3. Specialties: Crowns, bridges, dentures, partial dentures, surgical extractions, and dental implants are some of the dental procedures that most dental insurance companies consider to be major procedures.
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Since all dental insurance companies are different, it’s important to be clear about which dental procedures fall into each specific category. This is important because some insurance plans do not cover the main procedure, while others have waiting periods for certain procedures. If you know you will need major dental work that is not covered by a particular plan, you should probably look elsewhere to find a job that fits all of your needs.

waiting period

The waiting period is the length of time the insurance company makes you wait after you get coverage before they pay for certain procedures. For example, if you need a crown and the policy has a waiting period of 12 months or more, you will most likely have paid the crown between the premium and the waiting period.

Missing Tooth Clause and Replacement Period

Many dental insurance policies have a “missing tooth clause” and/or a “replacement clause.”

A missing tooth clause protects insurers from paying for replacement of missing teeth before the policy is in effect. For example, if you lose a tooth before coverage begins and later decide to have a partial, bridge, or implant, you won’t have to pay for that service if the insurance company has a missing tooth provision in the plan.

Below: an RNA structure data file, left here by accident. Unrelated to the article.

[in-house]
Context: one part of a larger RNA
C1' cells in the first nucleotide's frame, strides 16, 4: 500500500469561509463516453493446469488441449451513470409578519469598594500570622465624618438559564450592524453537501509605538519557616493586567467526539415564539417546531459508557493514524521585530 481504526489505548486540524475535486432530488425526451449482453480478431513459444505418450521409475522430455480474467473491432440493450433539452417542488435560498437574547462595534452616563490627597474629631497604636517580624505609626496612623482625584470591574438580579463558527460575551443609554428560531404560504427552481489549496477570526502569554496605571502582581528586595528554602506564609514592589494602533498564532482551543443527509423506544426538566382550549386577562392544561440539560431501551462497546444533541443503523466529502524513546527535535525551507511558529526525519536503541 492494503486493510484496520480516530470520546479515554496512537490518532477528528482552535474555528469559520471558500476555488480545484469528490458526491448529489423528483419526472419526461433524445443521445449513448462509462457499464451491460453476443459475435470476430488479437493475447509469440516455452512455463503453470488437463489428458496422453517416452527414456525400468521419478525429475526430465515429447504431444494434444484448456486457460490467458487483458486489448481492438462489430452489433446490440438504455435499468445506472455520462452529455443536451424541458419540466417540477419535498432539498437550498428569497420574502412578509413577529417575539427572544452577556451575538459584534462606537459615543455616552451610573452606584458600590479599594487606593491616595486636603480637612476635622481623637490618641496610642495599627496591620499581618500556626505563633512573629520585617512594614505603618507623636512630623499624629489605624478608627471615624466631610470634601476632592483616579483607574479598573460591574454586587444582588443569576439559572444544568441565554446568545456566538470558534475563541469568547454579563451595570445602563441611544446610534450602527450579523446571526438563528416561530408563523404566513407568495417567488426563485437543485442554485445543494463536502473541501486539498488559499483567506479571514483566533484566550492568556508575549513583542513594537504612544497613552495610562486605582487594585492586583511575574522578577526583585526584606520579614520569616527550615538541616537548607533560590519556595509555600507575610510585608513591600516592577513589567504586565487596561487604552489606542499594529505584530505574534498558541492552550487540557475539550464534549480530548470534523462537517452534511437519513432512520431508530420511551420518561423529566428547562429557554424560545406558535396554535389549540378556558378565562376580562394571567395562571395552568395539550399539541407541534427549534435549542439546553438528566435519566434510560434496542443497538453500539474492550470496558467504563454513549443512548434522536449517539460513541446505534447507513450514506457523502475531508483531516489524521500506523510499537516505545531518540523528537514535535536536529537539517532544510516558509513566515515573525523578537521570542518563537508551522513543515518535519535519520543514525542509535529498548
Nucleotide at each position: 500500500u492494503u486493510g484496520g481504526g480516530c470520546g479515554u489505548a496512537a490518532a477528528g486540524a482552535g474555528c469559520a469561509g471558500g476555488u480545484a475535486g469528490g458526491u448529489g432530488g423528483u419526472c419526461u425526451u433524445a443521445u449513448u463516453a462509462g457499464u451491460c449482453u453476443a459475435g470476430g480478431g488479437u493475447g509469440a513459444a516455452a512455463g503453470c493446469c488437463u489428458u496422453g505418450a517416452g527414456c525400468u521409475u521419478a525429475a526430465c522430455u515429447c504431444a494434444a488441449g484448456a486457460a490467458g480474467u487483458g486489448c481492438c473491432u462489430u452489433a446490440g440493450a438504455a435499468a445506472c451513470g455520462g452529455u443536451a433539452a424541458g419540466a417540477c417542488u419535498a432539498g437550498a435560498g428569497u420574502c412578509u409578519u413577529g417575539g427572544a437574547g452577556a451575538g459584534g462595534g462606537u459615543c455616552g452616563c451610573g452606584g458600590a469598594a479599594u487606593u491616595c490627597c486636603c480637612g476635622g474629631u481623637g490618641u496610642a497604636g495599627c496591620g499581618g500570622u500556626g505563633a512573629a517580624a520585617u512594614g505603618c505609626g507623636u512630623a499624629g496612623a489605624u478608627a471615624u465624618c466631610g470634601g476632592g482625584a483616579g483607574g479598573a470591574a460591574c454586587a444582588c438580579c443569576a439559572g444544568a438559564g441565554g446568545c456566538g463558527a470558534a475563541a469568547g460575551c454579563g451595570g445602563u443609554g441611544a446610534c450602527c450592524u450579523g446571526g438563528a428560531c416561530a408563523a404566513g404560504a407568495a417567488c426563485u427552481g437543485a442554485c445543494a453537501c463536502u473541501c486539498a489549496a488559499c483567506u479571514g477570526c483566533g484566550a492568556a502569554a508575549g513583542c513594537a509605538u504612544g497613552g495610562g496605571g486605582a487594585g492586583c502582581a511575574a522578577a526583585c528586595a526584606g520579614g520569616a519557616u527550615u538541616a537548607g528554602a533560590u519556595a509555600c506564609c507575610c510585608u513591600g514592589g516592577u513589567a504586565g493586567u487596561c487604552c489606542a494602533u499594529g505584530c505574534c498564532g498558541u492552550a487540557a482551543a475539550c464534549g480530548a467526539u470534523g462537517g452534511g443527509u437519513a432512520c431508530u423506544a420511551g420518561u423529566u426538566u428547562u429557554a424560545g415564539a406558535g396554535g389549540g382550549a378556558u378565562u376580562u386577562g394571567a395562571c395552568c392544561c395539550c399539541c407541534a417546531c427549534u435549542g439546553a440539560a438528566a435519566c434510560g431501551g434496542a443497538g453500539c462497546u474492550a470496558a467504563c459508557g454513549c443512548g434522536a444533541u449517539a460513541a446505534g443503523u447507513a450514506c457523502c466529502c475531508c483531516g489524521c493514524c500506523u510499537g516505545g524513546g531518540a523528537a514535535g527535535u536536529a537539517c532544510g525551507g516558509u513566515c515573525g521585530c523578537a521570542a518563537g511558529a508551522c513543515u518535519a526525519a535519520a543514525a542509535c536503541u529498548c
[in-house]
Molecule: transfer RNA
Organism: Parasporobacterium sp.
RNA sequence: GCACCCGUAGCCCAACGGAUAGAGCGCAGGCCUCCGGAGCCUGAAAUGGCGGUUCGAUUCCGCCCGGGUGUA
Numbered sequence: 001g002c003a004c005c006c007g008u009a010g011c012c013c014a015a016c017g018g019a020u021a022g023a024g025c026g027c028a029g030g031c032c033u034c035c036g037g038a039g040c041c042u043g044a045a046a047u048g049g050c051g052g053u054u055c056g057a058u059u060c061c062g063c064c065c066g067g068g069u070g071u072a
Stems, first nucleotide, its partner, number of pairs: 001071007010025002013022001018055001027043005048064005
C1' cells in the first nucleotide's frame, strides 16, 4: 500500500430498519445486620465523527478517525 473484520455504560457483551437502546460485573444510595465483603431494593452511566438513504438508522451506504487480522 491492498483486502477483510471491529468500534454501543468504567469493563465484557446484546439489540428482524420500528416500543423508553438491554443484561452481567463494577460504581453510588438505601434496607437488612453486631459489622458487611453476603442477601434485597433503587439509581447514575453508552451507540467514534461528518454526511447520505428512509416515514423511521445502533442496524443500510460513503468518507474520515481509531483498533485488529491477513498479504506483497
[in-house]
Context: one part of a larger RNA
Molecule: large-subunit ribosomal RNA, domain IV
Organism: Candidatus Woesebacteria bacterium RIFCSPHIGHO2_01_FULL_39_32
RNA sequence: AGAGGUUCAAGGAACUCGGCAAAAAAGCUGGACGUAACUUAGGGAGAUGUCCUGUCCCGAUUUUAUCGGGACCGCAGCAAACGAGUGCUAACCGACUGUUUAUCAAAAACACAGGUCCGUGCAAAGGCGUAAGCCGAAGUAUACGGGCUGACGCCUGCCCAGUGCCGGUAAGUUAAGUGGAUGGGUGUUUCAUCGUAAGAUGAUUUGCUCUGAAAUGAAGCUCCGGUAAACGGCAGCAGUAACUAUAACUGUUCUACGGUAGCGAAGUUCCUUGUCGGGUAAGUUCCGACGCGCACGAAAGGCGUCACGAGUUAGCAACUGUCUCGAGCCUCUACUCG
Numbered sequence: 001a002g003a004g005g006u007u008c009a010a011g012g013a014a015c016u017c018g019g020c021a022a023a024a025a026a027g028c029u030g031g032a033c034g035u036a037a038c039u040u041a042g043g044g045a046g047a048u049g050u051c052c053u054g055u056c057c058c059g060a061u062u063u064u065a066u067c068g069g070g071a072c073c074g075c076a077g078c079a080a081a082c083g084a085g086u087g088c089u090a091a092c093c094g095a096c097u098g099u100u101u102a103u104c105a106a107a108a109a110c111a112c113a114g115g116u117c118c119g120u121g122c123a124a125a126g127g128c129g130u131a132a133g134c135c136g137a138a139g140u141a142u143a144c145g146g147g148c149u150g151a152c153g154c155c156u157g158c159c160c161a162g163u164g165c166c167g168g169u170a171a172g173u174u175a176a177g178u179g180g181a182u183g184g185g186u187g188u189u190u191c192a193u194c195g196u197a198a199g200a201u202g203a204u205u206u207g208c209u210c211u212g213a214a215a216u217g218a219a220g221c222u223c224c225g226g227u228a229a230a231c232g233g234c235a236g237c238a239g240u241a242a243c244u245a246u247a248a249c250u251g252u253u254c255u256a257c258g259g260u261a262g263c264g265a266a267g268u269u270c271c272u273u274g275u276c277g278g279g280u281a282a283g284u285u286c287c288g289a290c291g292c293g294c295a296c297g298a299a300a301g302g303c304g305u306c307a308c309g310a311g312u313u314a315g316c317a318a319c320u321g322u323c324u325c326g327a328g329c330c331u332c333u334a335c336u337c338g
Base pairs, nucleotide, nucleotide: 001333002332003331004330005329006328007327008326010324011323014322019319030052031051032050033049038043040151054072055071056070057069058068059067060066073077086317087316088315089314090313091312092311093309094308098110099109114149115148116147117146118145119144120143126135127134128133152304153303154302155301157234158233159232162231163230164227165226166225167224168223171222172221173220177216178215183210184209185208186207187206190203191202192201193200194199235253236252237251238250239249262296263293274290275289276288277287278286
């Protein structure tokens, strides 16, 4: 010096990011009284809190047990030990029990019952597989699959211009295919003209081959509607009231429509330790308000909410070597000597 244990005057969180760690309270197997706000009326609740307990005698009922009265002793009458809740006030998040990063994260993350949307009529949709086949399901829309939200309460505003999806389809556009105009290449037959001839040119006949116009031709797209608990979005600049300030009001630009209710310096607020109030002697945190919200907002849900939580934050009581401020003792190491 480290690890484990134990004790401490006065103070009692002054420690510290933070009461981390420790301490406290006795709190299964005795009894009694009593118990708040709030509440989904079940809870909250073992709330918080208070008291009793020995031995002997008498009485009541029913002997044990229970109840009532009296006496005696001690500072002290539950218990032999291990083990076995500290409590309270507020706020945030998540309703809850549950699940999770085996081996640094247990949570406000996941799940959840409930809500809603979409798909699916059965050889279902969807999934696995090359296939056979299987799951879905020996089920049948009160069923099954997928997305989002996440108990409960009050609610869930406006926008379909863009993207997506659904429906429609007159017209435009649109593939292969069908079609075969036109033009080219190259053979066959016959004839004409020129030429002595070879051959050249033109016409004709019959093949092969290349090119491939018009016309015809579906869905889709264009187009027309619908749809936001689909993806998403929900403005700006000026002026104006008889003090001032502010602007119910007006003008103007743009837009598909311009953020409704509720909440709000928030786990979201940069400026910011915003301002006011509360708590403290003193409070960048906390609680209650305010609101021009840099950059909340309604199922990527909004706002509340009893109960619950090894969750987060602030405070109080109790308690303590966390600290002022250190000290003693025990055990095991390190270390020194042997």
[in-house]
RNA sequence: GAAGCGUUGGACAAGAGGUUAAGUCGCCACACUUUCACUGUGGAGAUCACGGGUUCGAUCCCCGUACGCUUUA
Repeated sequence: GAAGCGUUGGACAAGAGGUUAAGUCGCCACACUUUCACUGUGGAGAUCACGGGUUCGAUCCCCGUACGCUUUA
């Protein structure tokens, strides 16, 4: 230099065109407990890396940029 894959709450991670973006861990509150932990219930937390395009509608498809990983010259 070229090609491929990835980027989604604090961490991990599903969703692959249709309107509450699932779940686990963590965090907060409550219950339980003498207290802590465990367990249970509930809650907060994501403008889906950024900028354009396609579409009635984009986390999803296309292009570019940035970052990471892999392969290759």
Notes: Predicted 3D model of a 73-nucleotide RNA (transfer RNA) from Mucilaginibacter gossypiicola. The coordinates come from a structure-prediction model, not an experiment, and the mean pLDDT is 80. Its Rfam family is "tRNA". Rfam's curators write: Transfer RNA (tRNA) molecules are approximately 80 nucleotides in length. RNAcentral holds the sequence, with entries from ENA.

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The replacement clause is similar, only the insurance company will pay for procedures such as replacing dentures, partial dentures or bridges after a specified time limit has passed.

Cosmetic Dentistry and Dental Insurance

Cosmetic dentistry is any type of procedure performed for vanity purposes only. Teeth whitening is very popular. While the results are excellent, keep in mind that the vast majority of dental insurance companies will not pay for cosmetic dentistry.

all covered

Before deciding to purchase dental insurance, discuss your treatment plan coverage with your dentist. In this way, you can decide whether it would be better to have dental insurance. A very important factor to remember about any dental insurance plan is that dental insurance is completely different from medical insurance. Most dental insurance plans are designed to cover only about $1,000 to $1,500 per year of basic dental care (roughly the same amount that was covered 30 years ago) and are not designed to provide comprehensive coverage like Medicare.

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To help fund your dental care, many dental offices now offer interest-free payment plans, knowing that dental insurance only pays a fraction. Remember, dental insurance is very different from medical insurance, and it’s important to discuss with your dentist what option is best for you before starting any new treatment plan.